Firefighters say they are “exhausted” as continued council cuts are straining the capabilities of fire services.

Hertfordshire Fire Brigade Union is calling an emergency meeting on Thursday (August 15) to discuss how to ‘save’ the county’s fire service.

Hertfordshire County Council voted on July 8 to adopt its ‘integrated risk management plan’ (IRMP), meaning the size of crews on traditional fire engines will drop from five to four.

Two smaller vehicles – a ‘rapid response vehicle’ and an ‘intermediate response vehicle’ – will be trialled at Watford and Berkhamsted fire stations, but plans to take away one of the two traditional fire engines based at Watford fire station during the trial have been dropped.

The FBU claims fire engines regularly stand idle as there are not enough firefighters to crew them. The recent serious fire at the Warner Brothers studio in Leavesden exhausted all fire service resources across the county, as firefighters were asked to work in arduous conditions for up to twelve hours without a break.

Among failings, it says fire engines and specialist vehicles are regularly taken out of service due to a lack of crew, control room staff face daily IT faults, and staff and firefighters are asked to work hundreds of overtime hours, with firefighters expected to work consecutive 24-hour shifts.

It says there has also been an increase in resignations due to the pressure put on staff, with more staff injured and loss of funding for vital training and equipment.

Derek MacLeod, the union chairman of the Hertfordshire Fire Brigade, said: “Throughout the 15 years of cuts we have experienced, firefighters have been saying that the day will come when the devastating effect of those cuts will be seen by all.

“Well, that day has come and gone and now Hertfordshire Fire & Rescue Service is clearly at crisis point.”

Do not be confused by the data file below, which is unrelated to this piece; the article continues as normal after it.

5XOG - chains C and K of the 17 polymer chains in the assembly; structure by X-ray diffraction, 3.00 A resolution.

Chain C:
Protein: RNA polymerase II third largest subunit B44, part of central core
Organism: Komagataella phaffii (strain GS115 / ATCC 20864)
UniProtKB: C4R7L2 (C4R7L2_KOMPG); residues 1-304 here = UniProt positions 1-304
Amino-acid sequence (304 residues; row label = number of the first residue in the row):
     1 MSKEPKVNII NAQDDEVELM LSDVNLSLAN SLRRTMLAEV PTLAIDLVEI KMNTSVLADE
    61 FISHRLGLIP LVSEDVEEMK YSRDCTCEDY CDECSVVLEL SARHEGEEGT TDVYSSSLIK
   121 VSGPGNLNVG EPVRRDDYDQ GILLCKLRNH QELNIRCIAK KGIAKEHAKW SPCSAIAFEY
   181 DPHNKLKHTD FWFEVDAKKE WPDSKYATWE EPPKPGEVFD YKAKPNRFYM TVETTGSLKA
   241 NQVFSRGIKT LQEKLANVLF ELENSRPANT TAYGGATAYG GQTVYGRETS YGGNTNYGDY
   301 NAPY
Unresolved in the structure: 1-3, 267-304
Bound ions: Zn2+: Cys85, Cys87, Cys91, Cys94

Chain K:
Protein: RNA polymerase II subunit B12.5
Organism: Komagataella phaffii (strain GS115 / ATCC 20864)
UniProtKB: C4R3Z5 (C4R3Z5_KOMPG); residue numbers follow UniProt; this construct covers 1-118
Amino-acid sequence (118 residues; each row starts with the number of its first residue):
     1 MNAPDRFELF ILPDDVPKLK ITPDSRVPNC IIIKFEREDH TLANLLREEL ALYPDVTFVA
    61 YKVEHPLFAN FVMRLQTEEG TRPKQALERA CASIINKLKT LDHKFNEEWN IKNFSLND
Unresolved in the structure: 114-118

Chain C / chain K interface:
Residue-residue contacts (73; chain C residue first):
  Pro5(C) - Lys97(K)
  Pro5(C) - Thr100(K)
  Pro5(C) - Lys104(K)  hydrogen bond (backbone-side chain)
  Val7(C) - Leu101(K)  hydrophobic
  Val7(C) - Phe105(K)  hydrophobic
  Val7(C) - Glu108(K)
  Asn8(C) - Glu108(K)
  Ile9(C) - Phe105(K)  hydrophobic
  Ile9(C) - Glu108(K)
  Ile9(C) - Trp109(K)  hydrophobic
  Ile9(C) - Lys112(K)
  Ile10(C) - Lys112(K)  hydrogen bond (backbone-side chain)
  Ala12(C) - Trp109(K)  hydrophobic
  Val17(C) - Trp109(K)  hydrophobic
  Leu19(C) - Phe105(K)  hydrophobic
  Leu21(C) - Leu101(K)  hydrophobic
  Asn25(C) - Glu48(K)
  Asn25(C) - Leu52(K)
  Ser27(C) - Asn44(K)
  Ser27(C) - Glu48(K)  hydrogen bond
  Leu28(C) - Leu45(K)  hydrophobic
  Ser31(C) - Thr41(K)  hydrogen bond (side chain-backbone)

He added: “If the public want a fire engine when they are in trouble, now is the time to step forward, support local firefighters and send a strong message to politicians that we will not stand by and just watch while they dismantle our vital public service.”

Mr MacLeod explained that firefighters were recently left exhausted after being forced to work up to twelve hours when a fire broke out at Warner Bros studios in Leavesden, on July 11.

Cllr Colin Woodward, the deputy cabinet member for community safety, has previously said: “Our Integrated Risk Management Plan is not a cuts programme as the FBU (Fire Brigade Union) states, but is a programme which allows us to use our resources in a different way.

“Claims that the fire service is at crisis point, ‘threatening the safety and lives of the public’ are untrue and unhelpful, as are comments that vehicles are regularly taken out of service.”

The deputy cabinet member added: “There are occasions due to illness, vehicle servicing, etc, when engines are off the road. However, we trust our officers to ensure that the right amount of fire cover is in place to mitigate these situations, and the professionals that work in our fire control room are constantly managing fire cover across a whole range of incidents.”